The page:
The passing of the comedian Jim Bowen last month was keenly felt in our neck of the woods. He became a household name in the 1980s as the presenter of ‘Bullseye’, but he was known to Lancastrians in the 1970s as a teacher at several schools in the area. Younger Lancastrians may remember him for different reasons.
In the early 90s, some bright spark Bowland social secretary had the idea of booking the notoriously ‘blue’ comic to perform in the college bar. Bowen didn’t manage many, err, ‘off-colour’ gags before he was booed off the stage. After having a drink poured over him by a Sikh in the audience, Bowen asked the head bouncer to provide an escort. He obliged, and called over his very large, very black colleague to assist. Bowen, recognising his awkward situation, allegedly asked if he could expect any help if it all kicked off, to which the answer was a very confident ‘no’. Bowen was wished well in his escape.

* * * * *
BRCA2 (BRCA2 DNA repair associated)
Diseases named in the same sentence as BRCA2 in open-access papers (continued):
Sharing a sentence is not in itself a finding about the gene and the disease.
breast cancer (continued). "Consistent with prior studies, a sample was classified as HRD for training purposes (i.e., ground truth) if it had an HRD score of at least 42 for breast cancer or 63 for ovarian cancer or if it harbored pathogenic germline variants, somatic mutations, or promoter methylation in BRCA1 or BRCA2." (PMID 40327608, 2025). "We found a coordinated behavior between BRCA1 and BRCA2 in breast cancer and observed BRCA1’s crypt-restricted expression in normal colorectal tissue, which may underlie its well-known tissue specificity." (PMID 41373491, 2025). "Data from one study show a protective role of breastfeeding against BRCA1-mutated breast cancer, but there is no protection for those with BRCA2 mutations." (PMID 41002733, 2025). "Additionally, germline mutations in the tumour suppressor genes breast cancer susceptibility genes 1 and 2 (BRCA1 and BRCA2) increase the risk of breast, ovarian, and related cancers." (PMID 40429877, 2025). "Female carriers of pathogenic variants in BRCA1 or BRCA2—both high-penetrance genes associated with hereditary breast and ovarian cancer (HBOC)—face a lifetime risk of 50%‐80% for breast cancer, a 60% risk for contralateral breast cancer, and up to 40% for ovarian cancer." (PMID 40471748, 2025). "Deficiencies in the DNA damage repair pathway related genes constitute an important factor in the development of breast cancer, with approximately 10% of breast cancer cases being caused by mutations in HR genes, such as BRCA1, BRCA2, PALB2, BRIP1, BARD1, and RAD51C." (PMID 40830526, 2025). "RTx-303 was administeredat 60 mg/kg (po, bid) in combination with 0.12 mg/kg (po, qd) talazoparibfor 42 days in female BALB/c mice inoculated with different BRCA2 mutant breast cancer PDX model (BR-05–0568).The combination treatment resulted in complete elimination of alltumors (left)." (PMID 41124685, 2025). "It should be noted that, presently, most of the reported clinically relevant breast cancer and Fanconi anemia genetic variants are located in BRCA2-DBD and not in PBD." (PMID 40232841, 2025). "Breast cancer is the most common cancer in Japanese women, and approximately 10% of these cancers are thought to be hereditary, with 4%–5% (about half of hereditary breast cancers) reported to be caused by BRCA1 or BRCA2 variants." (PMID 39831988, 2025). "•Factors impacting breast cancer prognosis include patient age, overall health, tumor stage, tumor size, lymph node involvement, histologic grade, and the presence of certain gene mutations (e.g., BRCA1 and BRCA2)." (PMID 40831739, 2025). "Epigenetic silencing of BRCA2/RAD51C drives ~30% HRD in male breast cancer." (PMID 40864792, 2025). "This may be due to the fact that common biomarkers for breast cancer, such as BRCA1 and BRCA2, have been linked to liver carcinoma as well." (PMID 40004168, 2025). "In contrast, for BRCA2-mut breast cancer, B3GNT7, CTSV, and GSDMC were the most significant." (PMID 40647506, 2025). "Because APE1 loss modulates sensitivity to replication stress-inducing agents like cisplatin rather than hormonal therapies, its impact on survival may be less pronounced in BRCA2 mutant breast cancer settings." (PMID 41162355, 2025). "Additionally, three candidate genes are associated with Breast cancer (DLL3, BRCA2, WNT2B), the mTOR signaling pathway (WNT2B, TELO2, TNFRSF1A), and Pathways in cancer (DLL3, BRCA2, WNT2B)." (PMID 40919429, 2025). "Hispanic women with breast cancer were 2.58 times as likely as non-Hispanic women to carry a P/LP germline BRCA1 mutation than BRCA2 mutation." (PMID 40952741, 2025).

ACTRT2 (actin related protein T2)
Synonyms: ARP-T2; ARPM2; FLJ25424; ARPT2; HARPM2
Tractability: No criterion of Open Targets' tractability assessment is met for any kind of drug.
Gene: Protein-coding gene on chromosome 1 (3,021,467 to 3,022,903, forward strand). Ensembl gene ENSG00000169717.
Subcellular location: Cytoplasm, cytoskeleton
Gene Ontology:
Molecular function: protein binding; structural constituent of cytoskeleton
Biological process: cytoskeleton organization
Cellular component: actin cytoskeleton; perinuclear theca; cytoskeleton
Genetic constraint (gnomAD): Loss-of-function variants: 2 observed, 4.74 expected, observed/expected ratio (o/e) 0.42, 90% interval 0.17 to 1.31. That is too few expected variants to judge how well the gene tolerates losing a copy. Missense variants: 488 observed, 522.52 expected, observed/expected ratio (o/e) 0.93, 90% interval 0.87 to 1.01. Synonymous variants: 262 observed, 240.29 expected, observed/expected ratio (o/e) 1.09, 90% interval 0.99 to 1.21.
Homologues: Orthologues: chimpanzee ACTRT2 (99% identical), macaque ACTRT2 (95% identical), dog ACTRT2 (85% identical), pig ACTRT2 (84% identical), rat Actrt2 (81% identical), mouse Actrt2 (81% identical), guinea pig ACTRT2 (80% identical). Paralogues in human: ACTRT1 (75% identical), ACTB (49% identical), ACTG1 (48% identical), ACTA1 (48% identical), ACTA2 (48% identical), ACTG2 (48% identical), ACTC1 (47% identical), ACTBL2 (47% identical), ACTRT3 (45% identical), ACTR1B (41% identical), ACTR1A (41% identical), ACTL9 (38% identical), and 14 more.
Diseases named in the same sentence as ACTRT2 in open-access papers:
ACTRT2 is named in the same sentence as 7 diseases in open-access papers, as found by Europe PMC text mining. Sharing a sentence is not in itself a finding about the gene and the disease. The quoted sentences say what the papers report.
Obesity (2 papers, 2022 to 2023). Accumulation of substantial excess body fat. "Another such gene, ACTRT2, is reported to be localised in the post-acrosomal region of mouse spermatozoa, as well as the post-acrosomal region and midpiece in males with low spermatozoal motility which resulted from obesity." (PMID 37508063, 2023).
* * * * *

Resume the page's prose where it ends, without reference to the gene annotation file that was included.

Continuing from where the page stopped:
Some time later, the unfortunate Jim Bowen, who lived in a converted railway station, received a phone call from a ‘representative of British Regional Railways’ (actually Louis Barfe, doing a wind-up for University Radio Bailrigg). Those wanting to listen to Bowen advising on how best to market a railway line as a tourist attraction using his likeness and trademarks can do so here: www.soundcloud.com/louis-barfe/full-frontal-crudity-jim-bowen